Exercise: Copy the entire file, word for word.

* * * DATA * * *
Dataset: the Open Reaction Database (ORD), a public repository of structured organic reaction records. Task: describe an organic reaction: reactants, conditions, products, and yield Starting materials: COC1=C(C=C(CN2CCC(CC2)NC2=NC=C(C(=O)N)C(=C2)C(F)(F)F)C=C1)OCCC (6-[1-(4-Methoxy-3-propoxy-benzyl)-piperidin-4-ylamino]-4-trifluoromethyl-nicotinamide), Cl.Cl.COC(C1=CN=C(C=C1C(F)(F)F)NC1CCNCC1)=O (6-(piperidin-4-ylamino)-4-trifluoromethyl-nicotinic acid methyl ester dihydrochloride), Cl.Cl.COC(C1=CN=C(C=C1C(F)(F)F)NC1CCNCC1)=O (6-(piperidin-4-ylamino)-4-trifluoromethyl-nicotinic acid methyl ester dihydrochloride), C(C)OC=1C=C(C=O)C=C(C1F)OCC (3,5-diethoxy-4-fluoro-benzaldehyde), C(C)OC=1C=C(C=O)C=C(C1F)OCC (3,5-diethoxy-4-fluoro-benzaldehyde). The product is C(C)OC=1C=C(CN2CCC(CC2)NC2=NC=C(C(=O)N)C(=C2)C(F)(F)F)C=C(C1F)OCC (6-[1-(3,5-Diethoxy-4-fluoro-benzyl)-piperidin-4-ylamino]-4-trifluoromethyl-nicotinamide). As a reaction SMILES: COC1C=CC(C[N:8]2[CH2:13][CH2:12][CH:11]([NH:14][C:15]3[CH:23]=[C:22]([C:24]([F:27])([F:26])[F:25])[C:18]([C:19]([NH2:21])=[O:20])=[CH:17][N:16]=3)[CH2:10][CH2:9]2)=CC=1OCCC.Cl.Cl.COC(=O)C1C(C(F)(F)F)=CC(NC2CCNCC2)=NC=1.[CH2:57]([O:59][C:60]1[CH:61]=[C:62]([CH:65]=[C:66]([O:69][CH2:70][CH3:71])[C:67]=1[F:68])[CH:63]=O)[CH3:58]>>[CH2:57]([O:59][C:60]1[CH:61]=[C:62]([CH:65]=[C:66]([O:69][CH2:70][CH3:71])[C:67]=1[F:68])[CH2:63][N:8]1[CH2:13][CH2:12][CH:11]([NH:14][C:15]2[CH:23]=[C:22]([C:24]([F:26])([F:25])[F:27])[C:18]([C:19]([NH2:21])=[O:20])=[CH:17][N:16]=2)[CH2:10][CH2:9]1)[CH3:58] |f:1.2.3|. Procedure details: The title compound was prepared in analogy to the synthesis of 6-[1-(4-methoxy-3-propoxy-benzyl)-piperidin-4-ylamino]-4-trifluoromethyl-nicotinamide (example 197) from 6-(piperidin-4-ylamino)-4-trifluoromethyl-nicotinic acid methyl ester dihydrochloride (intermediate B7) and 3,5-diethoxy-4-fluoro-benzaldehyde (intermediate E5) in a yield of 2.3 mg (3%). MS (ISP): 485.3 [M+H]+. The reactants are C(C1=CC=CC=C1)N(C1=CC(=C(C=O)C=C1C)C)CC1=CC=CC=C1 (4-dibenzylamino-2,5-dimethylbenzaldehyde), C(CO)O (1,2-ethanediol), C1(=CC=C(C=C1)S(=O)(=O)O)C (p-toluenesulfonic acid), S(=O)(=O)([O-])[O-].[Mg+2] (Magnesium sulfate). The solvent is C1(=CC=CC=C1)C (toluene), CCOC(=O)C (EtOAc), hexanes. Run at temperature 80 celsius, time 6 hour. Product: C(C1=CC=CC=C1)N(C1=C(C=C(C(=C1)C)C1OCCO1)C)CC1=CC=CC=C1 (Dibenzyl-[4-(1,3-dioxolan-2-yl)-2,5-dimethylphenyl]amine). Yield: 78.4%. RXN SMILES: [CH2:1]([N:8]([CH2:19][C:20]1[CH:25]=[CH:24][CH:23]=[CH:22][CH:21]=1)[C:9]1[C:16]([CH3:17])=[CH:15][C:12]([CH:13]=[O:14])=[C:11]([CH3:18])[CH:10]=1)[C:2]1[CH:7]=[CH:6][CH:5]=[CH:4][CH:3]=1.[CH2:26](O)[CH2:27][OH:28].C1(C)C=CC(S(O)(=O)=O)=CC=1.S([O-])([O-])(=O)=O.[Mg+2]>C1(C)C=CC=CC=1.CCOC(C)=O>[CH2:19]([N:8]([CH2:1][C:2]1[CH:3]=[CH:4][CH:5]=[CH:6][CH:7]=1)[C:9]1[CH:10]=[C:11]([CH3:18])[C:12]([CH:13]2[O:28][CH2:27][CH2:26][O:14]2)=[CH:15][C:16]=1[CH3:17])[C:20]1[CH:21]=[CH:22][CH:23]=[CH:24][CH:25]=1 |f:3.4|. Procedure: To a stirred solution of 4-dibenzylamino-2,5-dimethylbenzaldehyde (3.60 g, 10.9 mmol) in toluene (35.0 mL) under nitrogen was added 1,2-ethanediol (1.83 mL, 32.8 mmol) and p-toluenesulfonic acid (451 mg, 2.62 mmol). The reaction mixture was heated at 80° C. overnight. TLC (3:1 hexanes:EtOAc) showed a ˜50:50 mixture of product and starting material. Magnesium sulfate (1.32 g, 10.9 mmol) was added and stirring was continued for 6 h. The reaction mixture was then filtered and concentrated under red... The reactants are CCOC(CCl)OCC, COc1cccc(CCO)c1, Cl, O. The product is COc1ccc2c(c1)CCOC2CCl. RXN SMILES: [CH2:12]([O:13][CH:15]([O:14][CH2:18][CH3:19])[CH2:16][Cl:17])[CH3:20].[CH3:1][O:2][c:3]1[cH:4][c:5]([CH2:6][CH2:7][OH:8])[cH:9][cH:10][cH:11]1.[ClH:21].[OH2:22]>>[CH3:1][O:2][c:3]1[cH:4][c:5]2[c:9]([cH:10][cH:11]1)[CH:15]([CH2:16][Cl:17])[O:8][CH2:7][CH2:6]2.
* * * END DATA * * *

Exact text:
Dataset: the Open Reaction Database (ORD), a public repository of structured organic reaction records. Task: describe an organic reaction: reactants, conditions, products, and yield Starting materials: COC1=C(C=C(CN2CCC(CC2)NC2=NC=C(C(=O)N)C(=C2)C(F)(F)F)C=C1)OCCC (6-[1-(4-Methoxy-3-propoxy-benzyl)-piperidin-4-ylamino]-4-trifluoromethyl-nicotinamide), Cl.Cl.COC(C1=CN=C(C=C1C(F)(F)F)NC1CCNCC1)=O (6-(piperidin-4-ylamino)-4-trifluoromethyl-nicotinic acid methyl ester dihydrochloride), Cl.Cl.COC(C1=CN=C(C=C1C(F)(F)F)NC1CCNCC1)=O (6-(piperidin-4-ylamino)-4-trifluoromethyl-nicotinic acid methyl ester dihydrochloride), C(C)OC=1C=C(C=O)C=C(C1F)OCC (3,5-diethoxy-4-fluoro-benzaldehyde), C(C)OC=1C=C(C=O)C=C(C1F)OCC (3,5-diethoxy-4-fluoro-benzaldehyde). The product is C(C)OC=1C=C(CN2CCC(CC2)NC2=NC=C(C(=O)N)C(=C2)C(F)(F)F)C=C(C1F)OCC (6-[1-(3,5-Diethoxy-4-fluoro-benzyl)-piperidin-4-ylamino]-4-trifluoromethyl-nicotinamide). As a reaction SMILES: COC1C=CC(C[N:8]2[CH2:13][CH2:12][CH:11]([NH:14][C:15]3[CH:23]=[C:22]([C:24]([F:27])([F:26])[F:25])[C:18]([C:19]([NH2:21])=[O:20])=[CH:17][N:16]=3)[CH2:10][CH2:9]2)=CC=1OCCC.Cl.Cl.COC(=O)C1C(C(F)(F)F)=CC(NC2CCNCC2)=NC=1.[CH2:57]([O:59][C:60]1[CH:61]=[C:62]([CH:65]=[C:66]([O:69][CH2:70][CH3:71])[C:67]=1[F:68])[CH:63]=O)[CH3:58]>>[CH2:57]([O:59][C:60]1[CH:61]=[C:62]([CH:65]=[C:66]([O:69][CH2:70][CH3:71])[C:67]=1[F:68])[CH2:63][N:8]1[CH2:13][CH2:12][CH:11]([NH:14][C:15]2[CH:23]=[C:22]([C:24]([F:26])([F:25])[F:27])[C:18]([C:19]([NH2:21])=[O:20])=[CH:17][N:16]=2)[CH2:10][CH2:9]1)[CH3:58] |f:1.2.3|. Procedure details: The title compound was prepared in analogy to the synthesis of 6-[1-(4-methoxy-3-propoxy-benzyl)-piperidin-4-ylamino]-4-trifluoromethyl-nicotinamide (example 197) from 6-(piperidin-4-ylamino)-4-trifluoromethyl-nicotinic acid methyl ester dihydrochloride (intermediate B7) and 3,5-diethoxy-4-fluoro-benzaldehyde (intermediate E5) in a yield of 2.3 mg (3%). MS (ISP): 485.3 [M+H]+. The reactants are C(C1=CC=CC=C1)N(C1=CC(=C(C=O)C=C1C)C)CC1=CC=CC=C1 (4-dibenzylamino-2,5-dimethylbenzaldehyde), C(CO)O (1,2-ethanediol), C1(=CC=C(C=C1)S(=O)(=O)O)C (p-toluenesulfonic acid), S(=O)(=O)([O-])[O-].[Mg+2] (Magnesium sulfate). The solvent is C1(=CC=CC=C1)C (toluene), CCOC(=O)C (EtOAc), hexanes. Run at temperature 80 celsius, time 6 hour. Product: C(C1=CC=CC=C1)N(C1=C(C=C(C(=C1)C)C1OCCO1)C)CC1=CC=CC=C1 (Dibenzyl-[4-(1,3-dioxolan-2-yl)-2,5-dimethylphenyl]amine). Yield: 78.4%. RXN SMILES: [CH2:1]([N:8]([CH2:19][C:20]1[CH:25]=[CH:24][CH:23]=[CH:22][CH:21]=1)[C:9]1[C:16]([CH3:17])=[CH:15][C:12]([CH:13]=[O:14])=[C:11]([CH3:18])[CH:10]=1)[C:2]1[CH:7]=[CH:6][CH:5]=[CH:4][CH:3]=1.[CH2:26](O)[CH2:27][OH:28].C1(C)C=CC(S(O)(=O)=O)=CC=1.S([O-])([O-])(=O)=O.[Mg+2]>C1(C)C=CC=CC=1.CCOC(C)=O>[CH2:19]([N:8]([CH2:1][C:2]1[CH:3]=[CH:4][CH:5]=[CH:6][CH:7]=1)[C:9]1[CH:10]=[C:11]([CH3:18])[C:12]([CH:13]2[O:28][CH2:27][CH2:26][O:14]2)=[CH:15][C:16]=1[CH3:17])[C:20]1[CH:21]=[CH:22][CH:23]=[CH:24][CH:25]=1 |f:3.4|. Procedure: To a stirred solution of 4-dibenzylamino-2,5-dimethylbenzaldehyde (3.60 g, 10.9 mmol) in toluene (35.0 mL) under nitrogen was added 1,2-ethanediol (1.83 mL, 32.8 mmol) and p-toluenesulfonic acid (451 mg, 2.62 mmol). The reaction mixture was heated at 80° C. overnight. TLC (3:1 hexanes:EtOAc) showed a ˜50:50 mixture of product and starting material. Magnesium sulfate (1.32 g, 10.9 mmol) was added and stirring was continued for 6 h. The reaction mixture was then filtered and concentrated under red... The reactants are CCOC(CCl)OCC, COc1cccc(CCO)c1, Cl, O. The product is COc1ccc2c(c1)CCOC2CCl. RXN SMILES: [CH2:12]([O:13][CH:15]([O:14][CH2:18][CH3:19])[CH2:16][Cl:17])[CH3:20].[CH3:1][O:2][c:3]1[cH:4][c:5]([CH2:6][CH2:7][OH:8])[cH:9][cH:10][cH:11]1.[ClH:21].[OH2:22]>>[CH3:1][O:2][c:3]1[cH:4][c:5]2[c:9]([cH:10][cH:11]1)[CH:15]([CH2:16][Cl:17])[O:8][CH2:7][CH2:6]2.